EU opposes peace deal giving Turks key rights

EU opposes peace deal giving Turks key rights

NICOSIA - Agence France-Presse
EU opposes peace deal giving Turks key rights

AP photo

European Union member states have rejected Turkey’s demand that its citizens be granted the freedom to relocate and transfer money, services and goods to EU member Greek Cyprus under any deal reunifying the divided island, the Greek Cypriot president said March 11.

Nicos Anastasiades said all EU leaders consider it a “bad precedent” for Cyprus or any other country to breach bloc rules and grant such key freedoms to third-country citizens.

“This matter concerns the whole of the European Union, not just Cyprus,” Anastasiades said.

Turkey said in January that any Cyprus peace deal should incorporate such a condition. But Greek Cypriot officials fear such a development would enable Turkey to overwhelm the small island of 1.1 million people economically, demographically or otherwise.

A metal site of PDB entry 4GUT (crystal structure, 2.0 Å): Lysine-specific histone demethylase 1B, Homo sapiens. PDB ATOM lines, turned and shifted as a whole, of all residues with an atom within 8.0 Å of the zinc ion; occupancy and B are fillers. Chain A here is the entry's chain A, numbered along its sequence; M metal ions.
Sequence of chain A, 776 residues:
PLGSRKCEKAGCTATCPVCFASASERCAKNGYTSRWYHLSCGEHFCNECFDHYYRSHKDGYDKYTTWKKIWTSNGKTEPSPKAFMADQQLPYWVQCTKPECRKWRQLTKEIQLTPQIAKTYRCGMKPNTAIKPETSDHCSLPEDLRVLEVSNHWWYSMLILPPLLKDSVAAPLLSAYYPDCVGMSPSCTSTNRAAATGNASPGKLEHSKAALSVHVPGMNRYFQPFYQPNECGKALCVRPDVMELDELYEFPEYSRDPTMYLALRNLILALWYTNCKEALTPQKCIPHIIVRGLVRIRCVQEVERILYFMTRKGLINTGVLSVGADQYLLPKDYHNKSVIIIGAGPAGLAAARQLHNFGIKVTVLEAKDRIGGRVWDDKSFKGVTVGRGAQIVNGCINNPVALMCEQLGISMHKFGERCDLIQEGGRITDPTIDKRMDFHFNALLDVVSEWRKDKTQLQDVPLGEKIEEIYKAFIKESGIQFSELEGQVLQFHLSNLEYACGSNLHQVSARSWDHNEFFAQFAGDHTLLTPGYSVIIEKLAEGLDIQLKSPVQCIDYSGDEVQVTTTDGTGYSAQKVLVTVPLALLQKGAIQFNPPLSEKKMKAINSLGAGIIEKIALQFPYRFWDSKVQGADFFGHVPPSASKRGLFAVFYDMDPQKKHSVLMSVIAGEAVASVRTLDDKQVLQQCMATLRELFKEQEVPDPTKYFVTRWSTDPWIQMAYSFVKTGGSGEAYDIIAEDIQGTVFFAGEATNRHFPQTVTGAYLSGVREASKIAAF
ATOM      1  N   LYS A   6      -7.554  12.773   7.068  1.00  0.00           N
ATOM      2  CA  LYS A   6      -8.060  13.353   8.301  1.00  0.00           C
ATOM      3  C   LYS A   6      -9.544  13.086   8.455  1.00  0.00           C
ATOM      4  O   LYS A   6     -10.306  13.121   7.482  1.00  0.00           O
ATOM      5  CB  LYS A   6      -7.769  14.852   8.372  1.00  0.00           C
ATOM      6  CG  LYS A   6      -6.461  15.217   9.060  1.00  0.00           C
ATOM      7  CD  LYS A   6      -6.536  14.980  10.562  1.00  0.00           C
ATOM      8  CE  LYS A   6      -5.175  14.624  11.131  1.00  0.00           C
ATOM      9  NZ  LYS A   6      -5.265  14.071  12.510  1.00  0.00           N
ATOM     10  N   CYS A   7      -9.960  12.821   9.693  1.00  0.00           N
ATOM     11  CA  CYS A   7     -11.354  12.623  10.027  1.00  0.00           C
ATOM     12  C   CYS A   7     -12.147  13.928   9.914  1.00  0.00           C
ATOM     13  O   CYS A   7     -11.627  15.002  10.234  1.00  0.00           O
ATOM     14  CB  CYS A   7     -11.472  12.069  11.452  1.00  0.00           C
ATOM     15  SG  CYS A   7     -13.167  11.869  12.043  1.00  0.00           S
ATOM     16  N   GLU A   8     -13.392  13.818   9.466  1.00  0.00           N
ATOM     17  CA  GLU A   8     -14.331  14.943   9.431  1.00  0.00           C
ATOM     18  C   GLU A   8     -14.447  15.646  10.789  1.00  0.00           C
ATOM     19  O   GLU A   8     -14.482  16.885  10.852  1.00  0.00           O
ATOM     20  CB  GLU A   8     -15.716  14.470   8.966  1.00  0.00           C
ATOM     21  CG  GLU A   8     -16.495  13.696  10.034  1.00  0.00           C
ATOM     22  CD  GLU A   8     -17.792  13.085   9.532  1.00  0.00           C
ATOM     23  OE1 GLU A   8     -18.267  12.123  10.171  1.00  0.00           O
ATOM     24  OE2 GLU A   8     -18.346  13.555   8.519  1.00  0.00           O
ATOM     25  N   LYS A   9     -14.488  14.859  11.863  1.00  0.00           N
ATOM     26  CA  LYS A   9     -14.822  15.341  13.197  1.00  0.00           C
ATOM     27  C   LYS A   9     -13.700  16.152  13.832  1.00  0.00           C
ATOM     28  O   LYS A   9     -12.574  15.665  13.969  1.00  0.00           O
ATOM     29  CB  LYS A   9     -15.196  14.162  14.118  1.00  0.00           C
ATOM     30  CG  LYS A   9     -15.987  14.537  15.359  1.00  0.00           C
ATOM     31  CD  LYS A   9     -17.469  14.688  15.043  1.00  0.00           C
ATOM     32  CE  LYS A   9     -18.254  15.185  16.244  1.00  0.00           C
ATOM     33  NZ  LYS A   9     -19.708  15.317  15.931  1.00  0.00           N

Cyprus was split along ethnic lines in 1974 when Turkey intervened following a coup by supporters of uniting Cyprus with Greece. Although the island joined the EU in 2004, only the internationally recognized south enjoys full membership benefits. A Turkish Cypriot declaration of independence is recognized only by Turkey.

Turkey’s demand further complicated difficult negotiations that stalled last month amid Turkish Cypriot anger over legislation to commemorate in Greek Cypriot schools a 1950 referendum calling for Cyprus’ union with Greece.

Turkish Cypriots see a drive by the majority Greek Cypriots for union with Greece that began before Cyprus gained independence from British colonial rule in 1960 as the root of all the island’s problems. Turkish Cypriot President Mustafa Akıncı and top Turkish officials have said that Greek Cypriots needed to fix this “mistake” if talks are to move forward.

Anastasiades said the “aimless” legislation in no way suggested any policy shift away from reunifying Cyprus as a federation. He criticized Akıncı for using the matter as an “excuse” to walk out of the 22 months-long peace talks.

Anastasiades attributed Akinci’s actions to the Turkish government’s hardening stance before the country’s April 16 referendum on expanding presidential powers.

Cyprus government spokesman Nicos Christodoulides said that EU leaders have conveyed the belief that any movement in Cyprus peace talks won’t happen before the Turkish referendum is completed.